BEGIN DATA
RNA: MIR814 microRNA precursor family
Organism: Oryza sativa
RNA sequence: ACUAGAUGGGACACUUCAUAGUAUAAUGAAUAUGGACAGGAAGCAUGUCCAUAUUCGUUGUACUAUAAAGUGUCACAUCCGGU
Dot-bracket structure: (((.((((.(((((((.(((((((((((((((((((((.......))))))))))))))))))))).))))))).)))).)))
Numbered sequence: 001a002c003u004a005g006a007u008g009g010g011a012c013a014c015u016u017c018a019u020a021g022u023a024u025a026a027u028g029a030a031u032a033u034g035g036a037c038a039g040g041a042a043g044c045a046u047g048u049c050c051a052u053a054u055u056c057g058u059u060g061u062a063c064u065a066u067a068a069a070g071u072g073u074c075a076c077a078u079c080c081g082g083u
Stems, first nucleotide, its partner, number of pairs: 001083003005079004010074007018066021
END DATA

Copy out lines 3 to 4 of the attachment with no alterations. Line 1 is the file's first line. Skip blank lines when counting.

RNA sequence: ACUAGAUGGGACACUUCAUAGUAUAAUGAAUAUGGACAGGAAGCAUGUCCAUAUUCGUUGUACUAUAAAGUGUCACAUCCGGU
Dot-bracket structure: (((.((((.(((((((.(((((((((((((((((((((.......))))))))))))))))))))).))))))).)))).)))